War of 1812
Someday I’m going to be hunched over in a library finishing a dissertation somewhere and I want to laugh over its origins. So here, have a little Twitter geek rant on the occasion of the bicentennial of my favorite thing.
I STILL DONT KNOW WHAT THIS WAR WAS ABOUT like we learned US history every goddamn year in elementary school and by the time we got to This Fucking War I had peaced the fuck out
Other things I never learned:
- why I’m supposed to remember the Alamo
- did we go to war with Mexico or something?
- why did no one tell me the Louisiana purchase was like THE ENTIRE MIDWEST
- Wait so Texas was, like, annexed???
- French Indian War wtf
- Most of American history
- holy fuck I hated US history
I learned the Revolutionary War every year for like twelve years. Honestly after that mess it’s kind of a miracle I ended up loving history this much. I feel you.
But in case you actually want to know those things now that you are free of said mess, here are some brief answers. :)
1. The War of 1812 was about different things for different groups.
-Naval conflict: for Britain, the War of 1812 was really just one of the many fronts on which they were fighting the Napoleonic Wars, a series of European conflicts that had expanded Britain’s navy to the point of naval conflict with the U.S. (Essentially, a bunch of sailors deserted Britain to work on private U.S. ships as merchants to escape this military service and make money. Britain was unhappy. War.)
-Land conflict: for American Indian groups, who were largely British allies, the War of 1812 was yet another battle for preserving their territories. (Britain aimed to promote the creation of a “neutral” Indian state as a buffer between the U.S. and British Canada. American settlers were unhappy. War.)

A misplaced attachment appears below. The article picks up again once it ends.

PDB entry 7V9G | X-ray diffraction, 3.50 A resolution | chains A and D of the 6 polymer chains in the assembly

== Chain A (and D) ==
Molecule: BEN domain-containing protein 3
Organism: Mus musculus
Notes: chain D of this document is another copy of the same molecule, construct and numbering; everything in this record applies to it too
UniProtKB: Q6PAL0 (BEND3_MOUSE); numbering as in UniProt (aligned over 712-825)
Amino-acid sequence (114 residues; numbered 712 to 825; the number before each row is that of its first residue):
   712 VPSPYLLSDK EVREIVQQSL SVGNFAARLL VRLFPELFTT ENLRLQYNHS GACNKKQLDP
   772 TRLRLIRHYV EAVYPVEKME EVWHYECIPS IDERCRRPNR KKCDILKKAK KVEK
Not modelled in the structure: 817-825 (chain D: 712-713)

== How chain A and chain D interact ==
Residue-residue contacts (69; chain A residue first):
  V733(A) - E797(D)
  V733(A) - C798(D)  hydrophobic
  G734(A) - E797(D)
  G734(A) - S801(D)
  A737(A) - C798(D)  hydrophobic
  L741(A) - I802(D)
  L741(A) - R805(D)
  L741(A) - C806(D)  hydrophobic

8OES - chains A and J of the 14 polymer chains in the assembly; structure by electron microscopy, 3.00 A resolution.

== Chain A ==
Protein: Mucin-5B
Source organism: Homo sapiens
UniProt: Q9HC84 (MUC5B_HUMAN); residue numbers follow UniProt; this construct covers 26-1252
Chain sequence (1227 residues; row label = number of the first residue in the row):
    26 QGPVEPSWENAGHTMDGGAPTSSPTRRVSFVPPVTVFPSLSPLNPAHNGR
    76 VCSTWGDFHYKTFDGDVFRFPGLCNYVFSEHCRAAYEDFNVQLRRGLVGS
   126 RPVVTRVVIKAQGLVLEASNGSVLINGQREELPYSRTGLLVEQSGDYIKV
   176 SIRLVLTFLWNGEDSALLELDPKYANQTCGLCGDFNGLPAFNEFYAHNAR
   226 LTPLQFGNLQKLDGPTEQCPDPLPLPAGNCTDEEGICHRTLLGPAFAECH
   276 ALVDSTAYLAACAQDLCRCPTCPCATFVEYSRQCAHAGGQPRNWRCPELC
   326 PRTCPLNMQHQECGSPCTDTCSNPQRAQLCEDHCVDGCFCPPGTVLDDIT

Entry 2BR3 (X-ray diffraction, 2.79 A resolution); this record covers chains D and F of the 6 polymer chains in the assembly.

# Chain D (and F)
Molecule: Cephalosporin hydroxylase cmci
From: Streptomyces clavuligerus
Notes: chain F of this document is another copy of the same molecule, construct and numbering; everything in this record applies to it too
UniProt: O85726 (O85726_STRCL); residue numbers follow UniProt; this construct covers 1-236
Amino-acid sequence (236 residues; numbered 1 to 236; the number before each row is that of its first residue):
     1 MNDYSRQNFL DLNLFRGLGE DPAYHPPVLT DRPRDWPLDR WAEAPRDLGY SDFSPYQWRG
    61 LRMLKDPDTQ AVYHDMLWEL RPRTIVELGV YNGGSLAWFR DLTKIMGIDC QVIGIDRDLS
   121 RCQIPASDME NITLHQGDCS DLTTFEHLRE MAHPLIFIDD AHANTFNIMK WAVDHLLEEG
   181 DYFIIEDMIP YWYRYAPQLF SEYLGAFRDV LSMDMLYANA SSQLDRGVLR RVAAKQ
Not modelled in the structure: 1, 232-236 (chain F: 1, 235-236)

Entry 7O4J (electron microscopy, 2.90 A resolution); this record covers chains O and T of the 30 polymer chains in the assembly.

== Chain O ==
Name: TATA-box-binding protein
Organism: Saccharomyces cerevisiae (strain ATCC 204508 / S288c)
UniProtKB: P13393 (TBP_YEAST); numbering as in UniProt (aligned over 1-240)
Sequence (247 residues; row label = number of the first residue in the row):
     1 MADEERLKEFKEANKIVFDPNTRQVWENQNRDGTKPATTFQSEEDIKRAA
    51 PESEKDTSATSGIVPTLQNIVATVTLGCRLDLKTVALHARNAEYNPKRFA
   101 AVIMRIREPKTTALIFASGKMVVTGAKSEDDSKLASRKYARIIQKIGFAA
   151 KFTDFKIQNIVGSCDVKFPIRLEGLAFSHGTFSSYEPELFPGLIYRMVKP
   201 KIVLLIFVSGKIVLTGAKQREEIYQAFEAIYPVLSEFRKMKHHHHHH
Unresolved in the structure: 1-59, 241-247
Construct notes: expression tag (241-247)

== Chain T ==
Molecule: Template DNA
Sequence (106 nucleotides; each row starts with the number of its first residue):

-Political conflict: Britain tried to restrict U.S. trade with France, which was a jerk move. This combined with territorial “infractions” (their “interference” by promoting Indian sovereignty in what is now the Midwest) and trying to essentially draft naturalized U.S. citizens into its navy meant the U.S. felt Britain did not take its national sovereignty seriously, and so for Americans, this was a “second war of independence” of sorts. (National honor and blah blah, but also it’s straight up money: sea trade and Indian land.)
-Oh, and for Canadians, this war was about defending themselves from American annexation. War hawks alongside American settlers who wanted in on that Great Lakes trade were looking to invade Canada after seizing all those Indian lands.
So tl;dr: the War of 1812 was about American expansionism, British imperialism, and all the people that could piss off. The Indians lost and Canada won. It was a total mess and that’s why I am fascinated by it.
2. “Remember the Alamo” because at the Battle of the Alamo (1836), the Mexican army (led by Santa Anna) killed literally all of their opposition — the people fighting for the independence of Texas as its own republic separate from Mexico (to which it belonged at the time). The battle was obviously a terrible loss for the Texan revolutionaries, largely landowners from the U.S., but they ended up winning the war (known either as the Texas Revolution or the Texas War of Independence). ‘Course it got annexed by the U.S. ten years later, so.